Meet Oswego High School junior wrestler Kaitlynn Valencia, known for taking down both opponents and gender norms. The 2022-2023 season is her first year to wrestle, but she has been gaining experience since the 2021-2022 season when she was working as the team’s manager.
“It gave me an outlet for my feelings and I just really liked it. It affects me in a lot of different ways like normal sports do but it helps me stay active and watch my weight to be able to wrestle,” Valencia said.
Recently, Valencia made OHS history on Sat., Jan. 21, when she placed 4th in the Southwest Prairie Conference Girls tournament. This was made even more monumental considering she is the first OHS woman wrestler to ever place in the event.
Valencia’s main goal is to continue her wrestling career throughout the rest of highschool.
“For me personally, I would say this season is going pretty good especially since I’m a first year. I’m not doing horrible but not as well as I want to,” Valencia says. As a first year, it takes a lot of work and practice to get where you want to be.
Throughout this season, Valencia has put up a fight, wanting to do her best for herself and the team.
“Being on the wrestling team is not only about wrestling, more like a little family, a new purpose really. The wrestling team all go through a similar thing by making weight and keeping their weight at the right place to wrestle. Being there for each other is a big, meaningful thing for everyone. Cheering each other on with a win or lose still makes the team feel like family,” explains Valencia.
Being the only girl wrestler, it took some adapting for the guy wrestlers to recognize her skill- but soon a great connection formed.
“A lot of them respect me, look out for me, and cheer me on while I wrestle others,” Valencia says.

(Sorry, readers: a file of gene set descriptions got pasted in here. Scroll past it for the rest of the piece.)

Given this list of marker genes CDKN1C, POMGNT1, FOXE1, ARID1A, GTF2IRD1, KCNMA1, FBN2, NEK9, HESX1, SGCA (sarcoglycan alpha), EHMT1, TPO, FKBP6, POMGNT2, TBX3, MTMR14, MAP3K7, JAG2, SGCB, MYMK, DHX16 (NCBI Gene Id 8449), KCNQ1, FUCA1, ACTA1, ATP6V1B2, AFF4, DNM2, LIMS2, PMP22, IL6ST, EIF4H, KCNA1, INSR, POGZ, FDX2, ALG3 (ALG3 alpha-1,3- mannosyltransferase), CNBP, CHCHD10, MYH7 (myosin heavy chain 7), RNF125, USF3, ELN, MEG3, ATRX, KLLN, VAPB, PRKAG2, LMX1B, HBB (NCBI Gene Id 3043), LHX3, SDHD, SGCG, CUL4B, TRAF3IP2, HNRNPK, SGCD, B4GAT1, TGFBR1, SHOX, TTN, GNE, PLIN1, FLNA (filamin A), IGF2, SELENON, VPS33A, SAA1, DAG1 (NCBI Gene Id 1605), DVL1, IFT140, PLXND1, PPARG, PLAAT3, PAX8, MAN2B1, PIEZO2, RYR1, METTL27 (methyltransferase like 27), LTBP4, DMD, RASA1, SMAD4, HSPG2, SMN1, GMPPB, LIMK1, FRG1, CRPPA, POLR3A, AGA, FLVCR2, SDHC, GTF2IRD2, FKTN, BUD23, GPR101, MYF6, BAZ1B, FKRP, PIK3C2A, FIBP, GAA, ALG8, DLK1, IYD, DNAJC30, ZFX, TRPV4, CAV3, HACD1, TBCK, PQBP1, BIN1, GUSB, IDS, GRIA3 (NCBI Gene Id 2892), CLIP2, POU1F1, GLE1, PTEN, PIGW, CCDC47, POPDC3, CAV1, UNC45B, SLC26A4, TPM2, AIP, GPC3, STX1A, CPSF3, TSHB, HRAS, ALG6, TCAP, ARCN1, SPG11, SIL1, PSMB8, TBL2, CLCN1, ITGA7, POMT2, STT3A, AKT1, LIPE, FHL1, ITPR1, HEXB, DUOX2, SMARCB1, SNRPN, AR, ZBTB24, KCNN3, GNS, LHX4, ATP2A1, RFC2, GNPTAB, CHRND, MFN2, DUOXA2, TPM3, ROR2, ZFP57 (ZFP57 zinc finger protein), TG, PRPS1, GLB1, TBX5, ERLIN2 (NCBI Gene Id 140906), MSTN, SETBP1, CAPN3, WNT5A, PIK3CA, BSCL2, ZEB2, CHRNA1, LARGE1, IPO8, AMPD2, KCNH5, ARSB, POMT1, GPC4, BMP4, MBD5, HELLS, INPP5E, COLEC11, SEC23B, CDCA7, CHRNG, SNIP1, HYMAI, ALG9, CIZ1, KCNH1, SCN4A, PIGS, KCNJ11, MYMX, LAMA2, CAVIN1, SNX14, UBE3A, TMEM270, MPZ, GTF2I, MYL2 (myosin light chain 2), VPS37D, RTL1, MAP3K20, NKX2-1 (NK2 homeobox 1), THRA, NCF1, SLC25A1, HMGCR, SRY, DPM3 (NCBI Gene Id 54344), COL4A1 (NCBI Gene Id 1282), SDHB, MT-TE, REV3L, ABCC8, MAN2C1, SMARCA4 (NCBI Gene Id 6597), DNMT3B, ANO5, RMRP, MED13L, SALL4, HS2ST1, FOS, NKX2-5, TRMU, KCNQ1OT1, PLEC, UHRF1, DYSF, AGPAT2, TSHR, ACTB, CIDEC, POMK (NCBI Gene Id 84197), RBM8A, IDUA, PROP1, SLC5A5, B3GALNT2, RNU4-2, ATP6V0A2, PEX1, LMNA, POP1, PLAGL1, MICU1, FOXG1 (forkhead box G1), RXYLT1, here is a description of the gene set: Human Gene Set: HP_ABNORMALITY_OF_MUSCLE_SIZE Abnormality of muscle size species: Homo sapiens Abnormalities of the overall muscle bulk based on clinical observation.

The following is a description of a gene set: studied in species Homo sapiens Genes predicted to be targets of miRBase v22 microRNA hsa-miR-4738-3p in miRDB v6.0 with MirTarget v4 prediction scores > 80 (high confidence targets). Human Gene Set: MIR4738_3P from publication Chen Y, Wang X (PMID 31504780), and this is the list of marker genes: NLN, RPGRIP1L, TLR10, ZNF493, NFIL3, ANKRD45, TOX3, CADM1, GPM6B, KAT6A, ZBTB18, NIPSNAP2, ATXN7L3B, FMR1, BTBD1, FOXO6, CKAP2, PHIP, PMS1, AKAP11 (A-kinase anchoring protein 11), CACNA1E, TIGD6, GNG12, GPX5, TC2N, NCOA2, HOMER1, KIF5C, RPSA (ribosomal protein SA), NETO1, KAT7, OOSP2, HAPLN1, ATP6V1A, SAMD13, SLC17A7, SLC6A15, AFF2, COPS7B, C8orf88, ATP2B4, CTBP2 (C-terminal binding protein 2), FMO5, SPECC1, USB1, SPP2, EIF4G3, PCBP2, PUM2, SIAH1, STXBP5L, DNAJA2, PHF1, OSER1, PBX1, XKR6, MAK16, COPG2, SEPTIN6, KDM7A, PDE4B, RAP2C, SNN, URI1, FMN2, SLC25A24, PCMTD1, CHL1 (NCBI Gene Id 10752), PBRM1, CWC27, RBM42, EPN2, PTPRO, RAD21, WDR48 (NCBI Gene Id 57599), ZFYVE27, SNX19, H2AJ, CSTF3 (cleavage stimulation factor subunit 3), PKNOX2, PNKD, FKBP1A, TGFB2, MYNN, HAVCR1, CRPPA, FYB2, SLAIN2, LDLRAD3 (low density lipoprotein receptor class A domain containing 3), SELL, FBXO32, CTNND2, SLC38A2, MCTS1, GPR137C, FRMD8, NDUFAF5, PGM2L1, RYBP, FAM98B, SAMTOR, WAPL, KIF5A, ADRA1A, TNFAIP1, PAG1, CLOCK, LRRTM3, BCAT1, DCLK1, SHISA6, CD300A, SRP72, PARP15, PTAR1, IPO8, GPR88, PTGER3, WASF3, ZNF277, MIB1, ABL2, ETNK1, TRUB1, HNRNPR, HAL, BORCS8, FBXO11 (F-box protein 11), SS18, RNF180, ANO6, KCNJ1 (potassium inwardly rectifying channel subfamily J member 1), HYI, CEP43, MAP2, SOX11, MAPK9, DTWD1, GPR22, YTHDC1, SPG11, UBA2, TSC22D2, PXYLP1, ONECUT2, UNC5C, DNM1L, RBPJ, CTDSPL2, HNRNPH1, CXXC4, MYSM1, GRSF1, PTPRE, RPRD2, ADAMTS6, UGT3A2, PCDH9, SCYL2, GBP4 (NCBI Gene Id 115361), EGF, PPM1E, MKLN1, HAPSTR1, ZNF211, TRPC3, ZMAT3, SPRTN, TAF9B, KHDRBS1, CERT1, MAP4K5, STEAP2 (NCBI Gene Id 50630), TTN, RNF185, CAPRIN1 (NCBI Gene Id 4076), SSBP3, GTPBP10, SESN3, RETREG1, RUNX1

Having that brother-sister bond is helpful to Valencia not only because she is able to rely on the other wrestlers on the mat, but also outside of the wrestling room. Being on the team and learning from a different person or coach changes her perspective. The guys show her how hard they work, and as the only girl, she wants to work even harder to beat them in practice.
“They treat me like another team member, which is what I want because I don’t want them walking on eggshells around me just because I’m the girl on the team,” Valencia says.
Since this season has started, Valencia’s record is 4-10. She practices four days out of the week for two hours each day. She pushes herself past her limit and out of her comfort zone. Not only is she okay with only four wins but glad she is able to prove that she can wrestle too.
Since she placed at SPC, she will be wrestling at Geneseo High School at the Sectionals tournament on Feb. 11 and 12. Kaitlynn Valencia has become a staple to the program, showcasing the resolve and success of Panthers who work hard.
My name is Jaylene Tinajero Garcia, and this is my second year being a part of 42fifty. I am a senior in high school. I am on the varsity cheer team. I love taking photos and videos of nature in my free time. I am really excited to start my career as a journalist.